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The disillusionment of young Citizen Dope

November 9, 2012
By BOB SEIDENSTEIN , Adirondack Daily Enterprise

I have voted in every election since I was first allowed to register in 1968. Nonetheless, I loathe politics. Then again, what is there not to loathe?

First, there's the two party system. Two parties - that's a choice? You've got to be kidding me. We're in a country where anywhere you go you can find 112 different kinds of soda, 68 different breakfast cereals, and 54 different beers, and we're supposed to think two presidential candidates is a choice?

Plus, if after two years you've got a complete loser on your hands, you're stuck with him for another two years. In a parliamentary system, you can throw the bums out anytime.

Next there's the electoral system. OK, I admit I'm an old-fashioned kind of guy. But using an election system in 2012 that was valid in 1787, when news travelled at a snail's pace, is ridiculous. And if you believe winning the popular vote but losing the election makes sense in a democracy, you're a bigger dope than me.

The Electoral College? Get real. I've got no respect for any college that doesn't have varsity sports, cheerleaders, and a homecoming weekend.

Beyond all that, there's the candidates themselves. Doesn't matter who they are, what party they're in, or who's in the wings filling their war chests with loot, they all promise the same things. Oh, maybe not the same things in a literal sense, but the same things in a political one, since whatever they promise they won't deliver. You don't need to be either a mind reader or lip reader to know that.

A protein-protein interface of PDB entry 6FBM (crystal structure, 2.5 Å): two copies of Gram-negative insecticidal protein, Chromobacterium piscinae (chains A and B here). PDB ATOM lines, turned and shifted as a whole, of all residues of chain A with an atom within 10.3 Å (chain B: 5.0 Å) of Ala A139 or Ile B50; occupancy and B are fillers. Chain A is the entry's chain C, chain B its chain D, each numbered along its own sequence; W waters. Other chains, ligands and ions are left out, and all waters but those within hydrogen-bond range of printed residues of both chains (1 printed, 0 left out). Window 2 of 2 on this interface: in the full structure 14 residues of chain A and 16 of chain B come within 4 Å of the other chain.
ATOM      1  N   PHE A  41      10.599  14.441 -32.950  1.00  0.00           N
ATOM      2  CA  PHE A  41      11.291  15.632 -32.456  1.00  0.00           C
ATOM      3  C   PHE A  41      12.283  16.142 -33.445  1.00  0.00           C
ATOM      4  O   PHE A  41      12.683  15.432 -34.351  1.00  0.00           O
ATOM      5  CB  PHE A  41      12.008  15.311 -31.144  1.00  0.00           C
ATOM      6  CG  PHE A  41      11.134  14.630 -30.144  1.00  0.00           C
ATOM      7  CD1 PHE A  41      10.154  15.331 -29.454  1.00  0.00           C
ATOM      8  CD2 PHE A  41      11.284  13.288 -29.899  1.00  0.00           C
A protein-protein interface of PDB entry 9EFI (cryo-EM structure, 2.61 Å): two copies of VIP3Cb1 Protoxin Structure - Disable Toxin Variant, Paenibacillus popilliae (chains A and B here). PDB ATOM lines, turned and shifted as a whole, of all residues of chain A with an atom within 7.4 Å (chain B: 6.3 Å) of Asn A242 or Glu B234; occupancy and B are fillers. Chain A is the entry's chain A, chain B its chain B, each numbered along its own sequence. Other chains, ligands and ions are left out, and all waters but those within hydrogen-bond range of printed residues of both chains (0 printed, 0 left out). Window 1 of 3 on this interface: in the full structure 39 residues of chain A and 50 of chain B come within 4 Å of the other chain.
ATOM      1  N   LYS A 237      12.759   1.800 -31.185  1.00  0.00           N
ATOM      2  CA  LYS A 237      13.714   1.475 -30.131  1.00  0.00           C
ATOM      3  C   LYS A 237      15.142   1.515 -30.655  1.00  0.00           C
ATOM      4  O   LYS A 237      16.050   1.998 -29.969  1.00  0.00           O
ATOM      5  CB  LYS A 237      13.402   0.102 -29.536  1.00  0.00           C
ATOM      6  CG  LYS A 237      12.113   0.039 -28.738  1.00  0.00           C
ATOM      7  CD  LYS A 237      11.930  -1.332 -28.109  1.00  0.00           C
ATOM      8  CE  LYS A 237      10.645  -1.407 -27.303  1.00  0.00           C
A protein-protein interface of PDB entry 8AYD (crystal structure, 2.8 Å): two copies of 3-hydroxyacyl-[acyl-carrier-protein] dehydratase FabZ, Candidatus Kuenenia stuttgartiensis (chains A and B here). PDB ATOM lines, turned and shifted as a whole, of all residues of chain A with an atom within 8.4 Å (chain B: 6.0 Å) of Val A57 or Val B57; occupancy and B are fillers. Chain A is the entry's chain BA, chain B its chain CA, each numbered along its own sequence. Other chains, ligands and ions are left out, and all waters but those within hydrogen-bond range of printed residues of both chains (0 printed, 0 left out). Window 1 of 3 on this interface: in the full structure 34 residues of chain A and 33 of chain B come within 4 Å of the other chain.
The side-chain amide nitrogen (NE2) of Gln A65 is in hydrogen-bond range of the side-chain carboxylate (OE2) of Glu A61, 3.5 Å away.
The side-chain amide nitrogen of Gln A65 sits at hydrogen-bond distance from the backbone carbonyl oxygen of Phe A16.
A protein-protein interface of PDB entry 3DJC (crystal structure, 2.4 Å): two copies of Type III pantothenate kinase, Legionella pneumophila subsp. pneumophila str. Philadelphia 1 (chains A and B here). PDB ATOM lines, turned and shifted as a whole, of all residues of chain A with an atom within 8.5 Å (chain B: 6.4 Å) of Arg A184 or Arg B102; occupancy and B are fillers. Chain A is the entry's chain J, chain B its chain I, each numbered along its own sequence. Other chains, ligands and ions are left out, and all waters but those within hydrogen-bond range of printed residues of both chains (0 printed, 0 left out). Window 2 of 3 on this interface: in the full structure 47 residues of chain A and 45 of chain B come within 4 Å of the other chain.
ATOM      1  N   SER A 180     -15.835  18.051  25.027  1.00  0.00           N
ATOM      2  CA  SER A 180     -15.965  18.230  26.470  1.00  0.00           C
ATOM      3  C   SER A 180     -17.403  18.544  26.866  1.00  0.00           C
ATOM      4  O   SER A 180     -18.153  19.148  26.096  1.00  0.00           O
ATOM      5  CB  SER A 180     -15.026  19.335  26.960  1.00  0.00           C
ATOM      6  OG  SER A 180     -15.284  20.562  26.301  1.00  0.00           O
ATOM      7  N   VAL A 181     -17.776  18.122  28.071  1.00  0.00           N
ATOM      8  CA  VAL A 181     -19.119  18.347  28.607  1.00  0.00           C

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The sweet beginning

My hatred of politics started in childhood, most precisely in fall, 1958. It was the beginning of seventh grade, which for me was the exact opposite of Seventh Heaven.

When I look back on it, grade school was the longest - and best-vacation I ever had. I did almost no work, got good grades, and was the life of the party, tra-la, tra-la.

But once I hit seventh grade, everything hit the fan. I was assigned all kinds of homework, but did almost none of it. This made me a dunce, only without the official title or cap. Socially, I wasn't a flop, but only because I was a nonentity. I considered myself worldly, but that's because I lived in a fantasy world.

But at least I believed I lived in a just and orderly country, ruled by the kind and competent. Unfortunately, that comfort was destroyed before my very eyes about the third week of school, with the elections for class officers.

In grade school we never had officers, since we were all just a bunch of pishers from whom nothing was expected. But not so for seventh grade. Uh-uh. We'd left Romper Room and had strutted our stuff into Grown Up World, and there was no turning back. Now, because we were "adults," we were expected to act the part, which consisted of getting an official set of leaders to show us the way. And since this is the US of A, we'd get our leaders through that great democratic tradition - a free election.

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and the bitter end